No. 9

Luke 9:35
And there came a voice out of the cloud, saying, This is my beloved Son: hear him.
Matthew 17:5
While he yet spake, behold, a bright cloud overshadowed them: and a voice out of the cloud, which said, This is my beloved Son, in whom I am well pleased: hear ye him.

The disciples feared as they entered the cloud.  They were sinners, and they were frail; so are all the Lord's people and therefore even [when] he comes in a way of grace and mercy they feel an impression of awe on their spirits when he makes them sensible that he is near.  So Jacob cried out, How dreadful is this place, though the Lord appeared on purpose to comfort him. [1]  From this circumstance I have proposed one mark whereby to try our spirits if they are right, and our comforts if they are true.  If we have known those peculiar manifestations with which the Lord favours his own people, they have had a humbling effect; at such times we have been abased before him, and had a sense of our distance, weakness and unworthiness.
This verse reminds me of another test.  They not only saw the cloud, but they heard a voice directing them to Christ. This is a sure mark. Whatever seems extraordinary in our experience, any manifestation or comfort, that does not lead us to Jesus and tend to make him glorious in our eyes and precious to hearts may be justly suspected.  The word of God, the ordinances, the teachings of the Spirit, all concur with this voice to glorify Jesus, and if there is any spirit that does not testify of Jesus, whatever else it professes to teach, it cannot be of God.
Let us now attend to this voice from the excellent glory, which still speaketh to us also.  May the Holy Spirit impress it powerfully upon all our hearts.
1. The title, This is my Beloved Son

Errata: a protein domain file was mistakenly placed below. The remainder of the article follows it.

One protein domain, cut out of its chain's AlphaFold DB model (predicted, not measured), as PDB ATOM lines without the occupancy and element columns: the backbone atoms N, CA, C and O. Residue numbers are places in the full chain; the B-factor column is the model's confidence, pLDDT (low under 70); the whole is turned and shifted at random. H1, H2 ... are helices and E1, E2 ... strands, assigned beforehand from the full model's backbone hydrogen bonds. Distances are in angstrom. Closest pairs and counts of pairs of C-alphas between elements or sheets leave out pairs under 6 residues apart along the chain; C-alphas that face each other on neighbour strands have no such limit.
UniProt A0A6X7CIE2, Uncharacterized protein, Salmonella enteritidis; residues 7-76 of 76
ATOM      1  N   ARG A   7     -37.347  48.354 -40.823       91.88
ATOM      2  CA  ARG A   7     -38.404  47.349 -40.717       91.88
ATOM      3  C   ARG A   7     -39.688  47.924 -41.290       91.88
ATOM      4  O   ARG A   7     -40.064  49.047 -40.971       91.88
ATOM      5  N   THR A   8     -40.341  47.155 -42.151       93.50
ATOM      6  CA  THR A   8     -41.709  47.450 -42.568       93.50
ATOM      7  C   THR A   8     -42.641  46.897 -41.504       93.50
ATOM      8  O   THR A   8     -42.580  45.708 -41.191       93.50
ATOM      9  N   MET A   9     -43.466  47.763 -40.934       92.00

The Greek is emphatic with a double article – This is that Son, that beloved Son of mine – to distinguish him from all others and to show his pre-eminence and dignity.  Believers are the sons of God, not by nature but adoption.  Jesus is his own, his only beloved Son.  He is the brightness of the Father's glory, the express image of his person and the temple of his glory.  If we speak of his divine nature, he is of the same essence with the Father, equal in power and glory.  If we speak of his human nature, this is assumed into such an immediate and indissoluble union with the Divine, that in his whole person as Mediator and Head of his church reside all the characters and perfections of the Godhead.  He is the true God and eternal life.  There are mysteries in this subject which cannot be truly understood by any who are not taught of God, and cannot be fully comprehended by the most exalted creatures, for None knoweth the Son but the Father. [2]  Enough however is revealed for faith to build and feed upon.  Enough to point him out to sinners as the ground of their hope and the object of their supreme love, trust and adoration.  If you would know this great mystery of Godliness aright you must pray the Father to reveal the Son to you and in you.  According to the views you have of Jesus, in the glory of this character – The beloved Son of God – such will be your knowledge of the other great truths of the Gospel, which are derived from this and depend upon it.  Particularly:
  1.1 By this you must learn to estimate the love of God to sinners.  When St. Paul is speaking of this love, he often labours for words, though he exhausts the power of language.  His expressions are strictly true, or rather too low and faint, to do justice to the subject, upon a supposition that Jesus is that excellent and glorious person, the beloved Son of God, but upon any other scheme his language must appear excessive, hyperbolical and idolatrous.  But St. Paul's views were right, and therefore we can easily conceive why the holy angels looked down with wonder and learn the brightest discoveries of God, in his dealings with his church.  For he has so loved it, as to give his only begotten Son to redeem it from ruin.  That God is good may be easily proved from his works of creation, of providence, but his love is only to be known in Christ.  They who refuse to give Jesus the glory due to his name, can never entertain due apprehensions of the love of God.  On the other hand, if this love of God in this unspeakable gift, does not affect you with wonder and draw forth your love to him, though you may have been brought up with right notions, and may confess Christ in words, be assured you have not as yet received the true knowledge of him.